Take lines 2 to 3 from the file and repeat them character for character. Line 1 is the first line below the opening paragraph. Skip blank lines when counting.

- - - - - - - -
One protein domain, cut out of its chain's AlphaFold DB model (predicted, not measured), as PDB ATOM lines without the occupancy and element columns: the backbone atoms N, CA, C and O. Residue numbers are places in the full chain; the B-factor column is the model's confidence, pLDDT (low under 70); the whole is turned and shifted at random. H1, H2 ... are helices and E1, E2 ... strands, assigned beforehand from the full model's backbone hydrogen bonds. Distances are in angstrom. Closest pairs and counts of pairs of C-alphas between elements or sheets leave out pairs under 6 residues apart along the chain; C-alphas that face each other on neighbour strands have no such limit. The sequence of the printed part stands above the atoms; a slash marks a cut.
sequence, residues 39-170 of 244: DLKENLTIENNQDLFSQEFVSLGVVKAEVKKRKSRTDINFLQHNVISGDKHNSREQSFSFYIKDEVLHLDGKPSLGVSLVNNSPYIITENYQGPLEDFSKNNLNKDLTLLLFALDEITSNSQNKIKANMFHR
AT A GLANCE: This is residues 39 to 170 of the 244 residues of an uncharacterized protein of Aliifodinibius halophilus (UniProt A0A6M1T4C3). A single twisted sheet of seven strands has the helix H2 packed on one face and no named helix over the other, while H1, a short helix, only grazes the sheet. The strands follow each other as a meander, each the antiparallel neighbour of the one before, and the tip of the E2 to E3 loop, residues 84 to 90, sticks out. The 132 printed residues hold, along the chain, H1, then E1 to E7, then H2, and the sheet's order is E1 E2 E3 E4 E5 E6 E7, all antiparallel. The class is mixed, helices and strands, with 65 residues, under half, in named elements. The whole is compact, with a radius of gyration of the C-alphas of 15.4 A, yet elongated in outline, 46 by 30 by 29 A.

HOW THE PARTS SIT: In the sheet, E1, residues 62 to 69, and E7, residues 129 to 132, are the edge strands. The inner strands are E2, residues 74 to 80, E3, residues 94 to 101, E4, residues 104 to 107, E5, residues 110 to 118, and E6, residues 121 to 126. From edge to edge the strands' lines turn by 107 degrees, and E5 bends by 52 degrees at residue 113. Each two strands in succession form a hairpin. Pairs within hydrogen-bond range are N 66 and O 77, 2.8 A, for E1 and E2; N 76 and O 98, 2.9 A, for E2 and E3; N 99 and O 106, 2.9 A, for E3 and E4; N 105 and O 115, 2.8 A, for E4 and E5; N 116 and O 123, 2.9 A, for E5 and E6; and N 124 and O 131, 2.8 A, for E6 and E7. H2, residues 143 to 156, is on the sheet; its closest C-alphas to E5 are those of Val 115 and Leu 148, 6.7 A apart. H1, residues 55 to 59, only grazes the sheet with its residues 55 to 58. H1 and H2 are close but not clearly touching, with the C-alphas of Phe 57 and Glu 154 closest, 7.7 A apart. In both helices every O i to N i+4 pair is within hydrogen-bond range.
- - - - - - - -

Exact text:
AT A GLANCE: This is residues 39 to 170 of the 244 residues of an uncharacterized protein of Aliifodinibius halophilus (UniProt A0A6M1T4C3). A single twisted sheet of seven strands has the helix H2 packed on one face and no named helix over the other, while H1, a short helix, only grazes the sheet. The strands follow each other as a meander, each the antiparallel neighbour of the one before, and the tip of the E2 to E3 loop, residues 84 to 90, sticks out. The 132 printed residues hold, along the chain, H1, then E1 to E7, then H2, and the sheet's order is E1 E2 E3 E4 E5 E6 E7, all antiparallel. The class is mixed, helices and strands, with 65 residues, under half, in named elements. The whole is compact, with a radius of gyration of the C-alphas of 15.4 A, yet elongated in outline, 46 by 30 by 29 A.

HOW THE PARTS SIT: In the sheet, E1, residues 62 to 69, and E7, residues 129 to 132, are the edge strands. The inner strands are E2, residues 74 to 80, E3, residues 94 to 101, E4, residues 104 to 107, E5, residues 110 to 118, and E6, residues 121 to 126. From edge to edge the strands' lines turn by 107 degrees, and E5 bends by 52 degrees at residue 113. Each two strands in succession form a hairpin. Pairs within hydrogen-bond range are N 66 and O 77, 2.8 A, for E1 and E2; N 76 and O 98, 2.9 A, for E2 and E3; N 99 and O 106, 2.9 A, for E3 and E4; N 105 and O 115, 2.8 A, for E4 and E5; N 116 and O 123, 2.9 A, for E5 and E6; and N 124 and O 131, 2.8 A, for E6 and E7. H2, residues 143 to 156, is on the sheet; its closest C-alphas to E5 are those of Val 115 and Leu 148, 6.7 A apart. H1, residues 55 to 59, only grazes the sheet with its residues 55 to 58. H1 and H2 are close but not clearly touching, with the C-alphas of Phe 57 and Glu 154 closest, 7.7 A apart. In both helices every O i to N i+4 pair is within hydrogen-bond range.